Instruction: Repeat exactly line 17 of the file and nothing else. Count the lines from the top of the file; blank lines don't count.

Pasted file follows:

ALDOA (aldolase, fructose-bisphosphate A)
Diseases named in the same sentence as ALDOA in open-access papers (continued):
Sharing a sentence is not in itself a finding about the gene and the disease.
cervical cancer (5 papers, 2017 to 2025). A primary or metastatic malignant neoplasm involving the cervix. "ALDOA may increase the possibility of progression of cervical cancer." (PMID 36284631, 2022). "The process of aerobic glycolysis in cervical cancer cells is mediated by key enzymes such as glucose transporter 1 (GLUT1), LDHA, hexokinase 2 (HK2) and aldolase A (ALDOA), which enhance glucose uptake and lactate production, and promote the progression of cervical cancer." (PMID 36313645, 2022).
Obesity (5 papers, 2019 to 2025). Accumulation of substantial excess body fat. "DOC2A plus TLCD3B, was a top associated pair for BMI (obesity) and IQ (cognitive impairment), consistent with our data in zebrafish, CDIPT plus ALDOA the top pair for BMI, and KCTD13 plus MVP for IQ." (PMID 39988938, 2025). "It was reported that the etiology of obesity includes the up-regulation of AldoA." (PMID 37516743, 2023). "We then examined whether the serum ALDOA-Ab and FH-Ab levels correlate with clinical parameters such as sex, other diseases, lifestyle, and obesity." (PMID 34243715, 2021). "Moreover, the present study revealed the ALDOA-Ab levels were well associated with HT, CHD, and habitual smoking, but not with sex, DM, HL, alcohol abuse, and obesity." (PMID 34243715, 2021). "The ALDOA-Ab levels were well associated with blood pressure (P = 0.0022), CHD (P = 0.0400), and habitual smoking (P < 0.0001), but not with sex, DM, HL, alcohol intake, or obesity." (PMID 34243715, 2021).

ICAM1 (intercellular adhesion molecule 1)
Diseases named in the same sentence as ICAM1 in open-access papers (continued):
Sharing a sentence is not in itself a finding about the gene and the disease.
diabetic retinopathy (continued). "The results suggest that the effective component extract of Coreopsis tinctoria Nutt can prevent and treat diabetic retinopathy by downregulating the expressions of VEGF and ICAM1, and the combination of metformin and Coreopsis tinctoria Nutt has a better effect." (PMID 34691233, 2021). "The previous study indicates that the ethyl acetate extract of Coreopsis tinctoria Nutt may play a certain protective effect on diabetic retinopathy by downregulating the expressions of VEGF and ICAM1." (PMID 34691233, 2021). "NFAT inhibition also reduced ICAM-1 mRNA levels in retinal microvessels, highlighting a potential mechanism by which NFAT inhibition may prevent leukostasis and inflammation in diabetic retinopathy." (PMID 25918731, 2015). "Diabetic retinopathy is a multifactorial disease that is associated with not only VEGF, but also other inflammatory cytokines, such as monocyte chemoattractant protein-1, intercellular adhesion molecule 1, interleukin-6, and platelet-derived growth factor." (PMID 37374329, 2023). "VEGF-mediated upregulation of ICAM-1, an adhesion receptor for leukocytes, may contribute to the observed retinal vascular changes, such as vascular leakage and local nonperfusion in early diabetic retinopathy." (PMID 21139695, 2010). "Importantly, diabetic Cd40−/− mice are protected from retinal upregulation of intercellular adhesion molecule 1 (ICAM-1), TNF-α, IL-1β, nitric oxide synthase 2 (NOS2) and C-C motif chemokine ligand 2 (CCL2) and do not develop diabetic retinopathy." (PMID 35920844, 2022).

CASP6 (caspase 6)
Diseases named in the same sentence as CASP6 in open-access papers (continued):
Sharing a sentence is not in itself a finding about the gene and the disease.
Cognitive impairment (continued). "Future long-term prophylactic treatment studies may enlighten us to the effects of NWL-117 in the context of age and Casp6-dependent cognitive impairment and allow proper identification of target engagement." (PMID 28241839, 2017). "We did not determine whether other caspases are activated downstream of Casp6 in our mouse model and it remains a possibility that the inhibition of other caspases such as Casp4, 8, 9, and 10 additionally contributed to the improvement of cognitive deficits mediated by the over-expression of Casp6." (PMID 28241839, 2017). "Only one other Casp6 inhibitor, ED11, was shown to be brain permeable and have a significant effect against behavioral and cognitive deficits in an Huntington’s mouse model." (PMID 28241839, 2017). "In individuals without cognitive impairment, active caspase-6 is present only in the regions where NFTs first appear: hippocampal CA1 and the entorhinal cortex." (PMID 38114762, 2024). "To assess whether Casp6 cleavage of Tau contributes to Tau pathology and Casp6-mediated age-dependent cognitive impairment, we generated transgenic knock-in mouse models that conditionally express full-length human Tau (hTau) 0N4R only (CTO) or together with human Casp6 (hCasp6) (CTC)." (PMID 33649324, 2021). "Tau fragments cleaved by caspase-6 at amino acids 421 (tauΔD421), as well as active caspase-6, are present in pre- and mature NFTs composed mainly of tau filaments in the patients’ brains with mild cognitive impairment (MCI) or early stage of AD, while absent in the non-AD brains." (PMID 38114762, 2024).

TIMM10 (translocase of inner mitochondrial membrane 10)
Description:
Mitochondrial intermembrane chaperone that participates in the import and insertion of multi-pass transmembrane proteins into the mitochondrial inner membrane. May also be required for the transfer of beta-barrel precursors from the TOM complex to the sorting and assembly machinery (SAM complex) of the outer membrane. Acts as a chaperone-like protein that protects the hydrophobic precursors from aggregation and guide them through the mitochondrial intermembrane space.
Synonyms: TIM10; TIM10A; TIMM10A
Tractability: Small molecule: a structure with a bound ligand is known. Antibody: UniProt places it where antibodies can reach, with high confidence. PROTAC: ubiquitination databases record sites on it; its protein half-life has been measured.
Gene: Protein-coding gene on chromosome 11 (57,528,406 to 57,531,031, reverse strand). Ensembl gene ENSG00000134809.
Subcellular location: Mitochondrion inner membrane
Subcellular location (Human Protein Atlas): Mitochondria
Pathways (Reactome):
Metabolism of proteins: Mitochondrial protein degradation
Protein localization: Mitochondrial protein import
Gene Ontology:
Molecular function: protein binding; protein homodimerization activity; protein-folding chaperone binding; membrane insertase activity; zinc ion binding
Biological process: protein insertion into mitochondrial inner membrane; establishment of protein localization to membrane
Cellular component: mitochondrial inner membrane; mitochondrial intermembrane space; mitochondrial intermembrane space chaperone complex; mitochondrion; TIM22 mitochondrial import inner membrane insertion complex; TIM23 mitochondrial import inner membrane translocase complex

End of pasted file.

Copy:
Synonyms: TIM10; TIM10A; TIMM10A